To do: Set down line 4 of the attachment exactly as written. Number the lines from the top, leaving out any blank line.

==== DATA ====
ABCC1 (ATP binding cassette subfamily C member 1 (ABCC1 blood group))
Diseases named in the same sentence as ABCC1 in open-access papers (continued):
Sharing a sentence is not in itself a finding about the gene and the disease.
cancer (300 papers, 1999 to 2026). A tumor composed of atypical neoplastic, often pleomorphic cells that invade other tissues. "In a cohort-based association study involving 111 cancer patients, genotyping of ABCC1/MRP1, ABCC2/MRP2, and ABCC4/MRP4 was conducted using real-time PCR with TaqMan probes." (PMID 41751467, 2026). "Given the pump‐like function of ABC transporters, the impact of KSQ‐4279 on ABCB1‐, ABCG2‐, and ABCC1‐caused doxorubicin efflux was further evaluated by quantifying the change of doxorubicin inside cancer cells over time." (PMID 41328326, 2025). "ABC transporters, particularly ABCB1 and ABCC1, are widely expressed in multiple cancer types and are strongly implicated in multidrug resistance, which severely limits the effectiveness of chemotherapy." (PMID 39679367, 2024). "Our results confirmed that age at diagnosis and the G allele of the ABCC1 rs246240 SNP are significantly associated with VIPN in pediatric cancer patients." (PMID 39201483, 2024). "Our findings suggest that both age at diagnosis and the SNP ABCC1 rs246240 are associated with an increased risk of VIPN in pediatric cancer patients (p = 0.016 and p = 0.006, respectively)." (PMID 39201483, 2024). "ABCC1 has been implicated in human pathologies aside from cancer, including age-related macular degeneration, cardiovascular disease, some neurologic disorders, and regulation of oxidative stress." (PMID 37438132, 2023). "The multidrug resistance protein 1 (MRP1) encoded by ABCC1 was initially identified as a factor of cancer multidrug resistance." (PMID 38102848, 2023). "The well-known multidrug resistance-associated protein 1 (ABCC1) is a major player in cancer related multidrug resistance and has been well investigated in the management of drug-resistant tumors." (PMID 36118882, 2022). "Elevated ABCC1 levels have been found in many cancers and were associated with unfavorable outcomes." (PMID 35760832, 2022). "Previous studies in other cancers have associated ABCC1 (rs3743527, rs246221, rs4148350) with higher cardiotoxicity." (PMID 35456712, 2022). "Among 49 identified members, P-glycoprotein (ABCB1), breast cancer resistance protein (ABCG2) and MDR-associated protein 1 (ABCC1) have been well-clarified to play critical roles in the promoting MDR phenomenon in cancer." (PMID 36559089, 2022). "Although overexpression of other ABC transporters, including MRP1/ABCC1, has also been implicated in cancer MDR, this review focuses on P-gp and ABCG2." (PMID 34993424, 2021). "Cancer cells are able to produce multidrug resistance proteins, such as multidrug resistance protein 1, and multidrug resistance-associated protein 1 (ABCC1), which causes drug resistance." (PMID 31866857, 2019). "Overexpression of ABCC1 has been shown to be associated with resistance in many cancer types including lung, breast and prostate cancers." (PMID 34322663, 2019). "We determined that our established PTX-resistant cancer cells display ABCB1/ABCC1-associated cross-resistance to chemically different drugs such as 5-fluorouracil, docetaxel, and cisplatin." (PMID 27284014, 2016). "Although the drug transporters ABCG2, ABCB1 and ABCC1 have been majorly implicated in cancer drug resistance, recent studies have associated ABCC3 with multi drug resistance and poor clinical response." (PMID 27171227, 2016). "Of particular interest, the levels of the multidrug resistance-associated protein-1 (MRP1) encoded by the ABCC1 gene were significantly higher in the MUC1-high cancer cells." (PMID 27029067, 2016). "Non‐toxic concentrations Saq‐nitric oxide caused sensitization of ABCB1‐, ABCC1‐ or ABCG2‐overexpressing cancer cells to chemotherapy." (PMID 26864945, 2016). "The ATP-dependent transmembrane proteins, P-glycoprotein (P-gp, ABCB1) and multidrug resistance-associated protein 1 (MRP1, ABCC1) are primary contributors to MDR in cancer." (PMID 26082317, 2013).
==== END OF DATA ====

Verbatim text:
cancer (300 papers, 1999 to 2026). A tumor composed of atypical neoplastic, often pleomorphic cells that invade other tissues. "In a cohort-based association study involving 111 cancer patients, genotyping of ABCC1/MRP1, ABCC2/MRP2, and ABCC4/MRP4 was conducted using real-time PCR with TaqMan probes." (PMID 41751467, 2026). "Given the pump‐like function of ABC transporters, the impact of KSQ‐4279 on ABCB1‐, ABCG2‐, and ABCC1‐caused doxorubicin efflux was further evaluated by quantifying the change of doxorubicin inside cancer cells over time." (PMID 41328326, 2025). "ABC transporters, particularly ABCB1 and ABCC1, are widely expressed in multiple cancer types and are strongly implicated in multidrug resistance, which severely limits the effectiveness of chemotherapy." (PMID 39679367, 2024). "Our results confirmed that age at diagnosis and the G allele of the ABCC1 rs246240 SNP are significantly associated with VIPN in pediatric cancer patients." (PMID 39201483, 2024). "Our findings suggest that both age at diagnosis and the SNP ABCC1 rs246240 are associated with an increased risk of VIPN in pediatric cancer patients (p = 0.016 and p = 0.006, respectively)." (PMID 39201483, 2024). "ABCC1 has been implicated in human pathologies aside from cancer, including age-related macular degeneration, cardiovascular disease, some neurologic disorders, and regulation of oxidative stress." (PMID 37438132, 2023). "The multidrug resistance protein 1 (MRP1) encoded by ABCC1 was initially identified as a factor of cancer multidrug resistance." (PMID 38102848, 2023). "The well-known multidrug resistance-associated protein 1 (ABCC1) is a major player in cancer related multidrug resistance and has been well investigated in the management of drug-resistant tumors." (PMID 36118882, 2022). "Elevated ABCC1 levels have been found in many cancers and were associated with unfavorable outcomes." (PMID 35760832, 2022). "Previous studies in other cancers have associated ABCC1 (rs3743527, rs246221, rs4148350) with higher cardiotoxicity." (PMID 35456712, 2022). "Among 49 identified members, P-glycoprotein (ABCB1), breast cancer resistance protein (ABCG2) and MDR-associated protein 1 (ABCC1) have been well-clarified to play critical roles in the promoting MDR phenomenon in cancer." (PMID 36559089, 2022). "Although overexpression of other ABC transporters, including MRP1/ABCC1, has also been implicated in cancer MDR, this review focuses on P-gp and ABCG2." (PMID 34993424, 2021). "Cancer cells are able to produce multidrug resistance proteins, such as multidrug resistance protein 1, and multidrug resistance-associated protein 1 (ABCC1), which causes drug resistance." (PMID 31866857, 2019). "Overexpression of ABCC1 has been shown to be associated with resistance in many cancer types including lung, breast and prostate cancers." (PMID 34322663, 2019). "We determined that our established PTX-resistant cancer cells display ABCB1/ABCC1-associated cross-resistance to chemically different drugs such as 5-fluorouracil, docetaxel, and cisplatin." (PMID 27284014, 2016). "Although the drug transporters ABCG2, ABCB1 and ABCC1 have been majorly implicated in cancer drug resistance, recent studies have associated ABCC3 with multi drug resistance and poor clinical response." (PMID 27171227, 2016). "Of particular interest, the levels of the multidrug resistance-associated protein-1 (MRP1) encoded by the ABCC1 gene were significantly higher in the MUC1-high cancer cells." (PMID 27029067, 2016). "Non‐toxic concentrations Saq‐nitric oxide caused sensitization of ABCB1‐, ABCC1‐ or ABCG2‐overexpressing cancer cells to chemotherapy." (PMID 26864945, 2016). "The ATP-dependent transmembrane proteins, P-glycoprotein (P-gp, ABCB1) and multidrug resistance-associated protein 1 (MRP1, ABCC1) are primary contributors to MDR in cancer." (PMID 26082317, 2013).